Related: Diversity Matters: Defining (and Developing) Your Cultural Quotient

Communicating is not just a matter of words

An often overlooked area of ​​cultural difference is communication. It’s no secret that people from different countries tend to use different languages. But many entrepreneurs think that if they have a reliable translator and know what their interlocutor is saying, they will have a solid foundation.

This is not always the case, due to variations in communication, manners and sensitivity. A German executive, for example, might appreciate and respond to a direct but fair criticism of his company’s offering, while a Japanese CEO might take offense at the same remark and walk away. Knowing how people tend to communicate and what they prefer to avoid can determine success or failure.

Don’t forget the cultural fruit at hand

Cultural holidays and traditions may be the low-hanging fruit of cultural differences, but they are still forgotten. It’s never a good idea, for example, to suggest a negotiation call on the day your potential partner marks his country’s independence. And did you know that some countries celebrate Christmas on January 7?

It only takes a minute of research to ensure your company vision doesn’t conflict with key dates and traditions. This also applies to internal companies: business leaders must respect the cultural differences of their staff. This could mean a break during Hindu holidays, for example, or special considerations for Muslim employees who wish to fast during Ramadan. This not only increases employee morale, but also helps encourage a work environment where everyone feels heard and understood, which tends to increase loyalty and reduce attrition.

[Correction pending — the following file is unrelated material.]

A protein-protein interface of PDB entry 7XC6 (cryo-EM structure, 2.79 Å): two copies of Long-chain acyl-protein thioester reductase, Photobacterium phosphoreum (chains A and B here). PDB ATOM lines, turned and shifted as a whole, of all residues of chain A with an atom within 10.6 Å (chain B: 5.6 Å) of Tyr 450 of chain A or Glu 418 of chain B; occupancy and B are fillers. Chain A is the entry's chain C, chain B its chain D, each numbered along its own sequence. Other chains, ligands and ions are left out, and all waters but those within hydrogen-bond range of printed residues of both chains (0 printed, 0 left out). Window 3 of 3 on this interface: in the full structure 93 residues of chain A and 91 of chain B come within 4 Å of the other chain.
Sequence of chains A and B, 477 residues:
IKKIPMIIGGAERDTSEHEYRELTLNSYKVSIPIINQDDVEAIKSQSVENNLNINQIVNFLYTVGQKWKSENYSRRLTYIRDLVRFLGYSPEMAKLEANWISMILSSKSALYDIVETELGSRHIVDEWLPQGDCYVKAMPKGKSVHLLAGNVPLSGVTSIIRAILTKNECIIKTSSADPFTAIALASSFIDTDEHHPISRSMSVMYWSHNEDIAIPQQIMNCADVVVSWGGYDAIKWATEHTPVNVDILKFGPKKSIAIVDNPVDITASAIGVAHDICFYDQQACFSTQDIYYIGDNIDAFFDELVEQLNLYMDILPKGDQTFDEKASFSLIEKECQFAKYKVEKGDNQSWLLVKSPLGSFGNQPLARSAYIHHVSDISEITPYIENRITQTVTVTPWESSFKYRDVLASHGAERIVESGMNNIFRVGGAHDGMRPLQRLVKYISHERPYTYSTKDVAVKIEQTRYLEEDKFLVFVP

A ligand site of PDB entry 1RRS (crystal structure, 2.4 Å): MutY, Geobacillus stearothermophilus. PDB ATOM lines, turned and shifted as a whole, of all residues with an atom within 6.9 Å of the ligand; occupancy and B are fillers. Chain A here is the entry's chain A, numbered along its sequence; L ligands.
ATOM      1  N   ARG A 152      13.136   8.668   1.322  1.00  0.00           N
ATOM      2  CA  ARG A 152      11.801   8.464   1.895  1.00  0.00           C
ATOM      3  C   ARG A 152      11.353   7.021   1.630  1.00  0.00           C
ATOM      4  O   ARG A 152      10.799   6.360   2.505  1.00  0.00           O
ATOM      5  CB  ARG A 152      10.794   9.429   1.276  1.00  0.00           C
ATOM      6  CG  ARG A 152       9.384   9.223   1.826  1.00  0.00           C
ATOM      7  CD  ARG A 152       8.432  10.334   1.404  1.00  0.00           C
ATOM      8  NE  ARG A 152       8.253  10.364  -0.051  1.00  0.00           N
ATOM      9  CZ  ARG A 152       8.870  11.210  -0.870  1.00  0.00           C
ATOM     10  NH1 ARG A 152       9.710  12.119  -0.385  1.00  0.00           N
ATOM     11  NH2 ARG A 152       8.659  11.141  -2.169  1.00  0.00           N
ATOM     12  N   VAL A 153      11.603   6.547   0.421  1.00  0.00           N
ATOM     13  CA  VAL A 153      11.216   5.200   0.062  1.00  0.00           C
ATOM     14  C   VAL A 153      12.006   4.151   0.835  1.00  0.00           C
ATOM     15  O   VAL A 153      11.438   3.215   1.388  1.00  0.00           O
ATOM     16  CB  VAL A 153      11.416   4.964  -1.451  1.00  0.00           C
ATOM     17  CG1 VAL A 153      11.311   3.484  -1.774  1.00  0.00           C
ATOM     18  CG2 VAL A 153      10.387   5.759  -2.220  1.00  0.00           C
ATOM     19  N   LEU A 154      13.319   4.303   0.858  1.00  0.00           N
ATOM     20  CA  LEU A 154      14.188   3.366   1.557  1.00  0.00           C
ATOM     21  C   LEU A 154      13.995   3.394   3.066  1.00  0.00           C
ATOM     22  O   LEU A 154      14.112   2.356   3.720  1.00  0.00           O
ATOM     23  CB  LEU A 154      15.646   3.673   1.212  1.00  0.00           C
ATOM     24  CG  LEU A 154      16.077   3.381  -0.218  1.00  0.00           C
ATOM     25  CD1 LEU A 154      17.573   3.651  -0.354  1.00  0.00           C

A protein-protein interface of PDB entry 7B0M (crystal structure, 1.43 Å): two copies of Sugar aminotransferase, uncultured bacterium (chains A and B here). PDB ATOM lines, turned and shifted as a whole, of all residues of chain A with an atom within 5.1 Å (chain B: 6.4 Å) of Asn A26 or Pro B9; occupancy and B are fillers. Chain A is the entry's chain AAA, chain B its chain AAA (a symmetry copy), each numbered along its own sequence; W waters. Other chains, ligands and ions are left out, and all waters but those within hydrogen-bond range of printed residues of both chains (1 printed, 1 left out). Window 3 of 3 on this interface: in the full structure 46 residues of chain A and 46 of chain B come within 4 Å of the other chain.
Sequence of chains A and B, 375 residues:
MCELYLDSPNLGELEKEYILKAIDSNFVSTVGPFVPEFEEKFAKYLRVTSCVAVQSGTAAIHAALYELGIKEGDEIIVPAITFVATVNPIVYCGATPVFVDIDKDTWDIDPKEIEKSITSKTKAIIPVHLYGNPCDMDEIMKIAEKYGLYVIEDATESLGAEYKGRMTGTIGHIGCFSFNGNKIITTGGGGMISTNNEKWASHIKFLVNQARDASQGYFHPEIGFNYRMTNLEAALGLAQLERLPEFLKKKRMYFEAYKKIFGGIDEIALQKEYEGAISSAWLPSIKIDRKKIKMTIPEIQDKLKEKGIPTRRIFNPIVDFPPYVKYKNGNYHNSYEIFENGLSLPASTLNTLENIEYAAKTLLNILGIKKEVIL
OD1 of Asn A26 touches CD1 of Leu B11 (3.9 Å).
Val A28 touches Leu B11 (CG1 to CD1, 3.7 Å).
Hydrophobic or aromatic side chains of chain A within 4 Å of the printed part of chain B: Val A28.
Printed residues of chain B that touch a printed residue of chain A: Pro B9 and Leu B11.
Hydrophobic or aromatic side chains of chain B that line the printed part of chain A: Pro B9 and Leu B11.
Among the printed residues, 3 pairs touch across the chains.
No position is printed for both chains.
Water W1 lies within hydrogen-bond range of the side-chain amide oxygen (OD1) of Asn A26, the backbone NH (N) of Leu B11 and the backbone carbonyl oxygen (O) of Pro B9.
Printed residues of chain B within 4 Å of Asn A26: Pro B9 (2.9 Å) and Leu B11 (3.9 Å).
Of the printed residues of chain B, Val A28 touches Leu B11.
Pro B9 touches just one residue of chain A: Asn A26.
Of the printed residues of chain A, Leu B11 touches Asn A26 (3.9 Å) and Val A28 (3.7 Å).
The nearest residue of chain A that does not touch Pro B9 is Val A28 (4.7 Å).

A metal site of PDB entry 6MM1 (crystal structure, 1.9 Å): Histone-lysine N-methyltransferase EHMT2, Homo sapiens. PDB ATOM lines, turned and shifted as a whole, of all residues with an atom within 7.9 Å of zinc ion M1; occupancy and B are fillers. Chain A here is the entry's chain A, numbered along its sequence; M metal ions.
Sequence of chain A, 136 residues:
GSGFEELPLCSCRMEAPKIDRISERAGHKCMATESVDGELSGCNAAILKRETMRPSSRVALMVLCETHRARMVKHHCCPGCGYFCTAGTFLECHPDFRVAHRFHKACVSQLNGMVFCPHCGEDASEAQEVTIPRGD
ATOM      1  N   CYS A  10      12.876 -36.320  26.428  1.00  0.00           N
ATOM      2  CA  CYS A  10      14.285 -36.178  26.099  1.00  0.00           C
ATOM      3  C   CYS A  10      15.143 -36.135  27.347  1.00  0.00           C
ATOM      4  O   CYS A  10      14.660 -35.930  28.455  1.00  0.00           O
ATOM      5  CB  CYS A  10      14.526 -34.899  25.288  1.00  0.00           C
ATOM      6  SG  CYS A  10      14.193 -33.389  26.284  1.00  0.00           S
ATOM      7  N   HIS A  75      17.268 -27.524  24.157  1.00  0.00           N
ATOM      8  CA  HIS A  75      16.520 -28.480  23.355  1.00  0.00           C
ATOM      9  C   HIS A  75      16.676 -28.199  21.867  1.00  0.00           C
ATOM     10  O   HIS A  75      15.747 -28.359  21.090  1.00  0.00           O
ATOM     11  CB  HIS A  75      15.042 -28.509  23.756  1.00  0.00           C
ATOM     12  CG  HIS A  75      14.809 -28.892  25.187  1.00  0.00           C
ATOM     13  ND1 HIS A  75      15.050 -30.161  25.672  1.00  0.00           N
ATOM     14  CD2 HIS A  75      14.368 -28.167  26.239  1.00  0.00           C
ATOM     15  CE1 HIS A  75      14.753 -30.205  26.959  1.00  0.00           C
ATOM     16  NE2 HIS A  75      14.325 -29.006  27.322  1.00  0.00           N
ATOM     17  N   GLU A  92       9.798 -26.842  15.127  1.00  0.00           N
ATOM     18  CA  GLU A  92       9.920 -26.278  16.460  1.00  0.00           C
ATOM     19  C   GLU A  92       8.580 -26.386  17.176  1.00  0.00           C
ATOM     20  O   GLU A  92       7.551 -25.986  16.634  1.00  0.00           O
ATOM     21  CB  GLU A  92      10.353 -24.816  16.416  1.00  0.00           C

In recent weeks, Silicon Valley firms have acquired two Israeli cybersecurity firms worth hundreds of millions of dollars. Israel’s IT sector is buzzing and growing rapidly, but there is no doubt that these major agreements have resulted in some cultural understanding and adaptation, whether related to the ongoing conflict, Judaism, or some other concern.

Related: Business Etiquette Basics from Around the World (infographic)

It should be obvious, but the benefit for these American companies isn’t just about the products they now control and the potential boost in profits. It’s also about planting a flag in a new country, gaining experience in a new region, and growing the company’s understanding of global cultural nuances, all of which are likely to lead to long-term success. I think it’s best summed up by what I was told once when I was in China: “You Americans measure success from quarter to quarter. In China we measure the same success but in dynasties.”

As my friend learned in Shanghai, Americans will never remake the world in their image, no matter how much we like to overestimate our influence. There is no substitute for learning, understanding and adapting to significant social and cultural differences. The fact is that the more informed and respectful negotiations are, the more likely they are to be successful.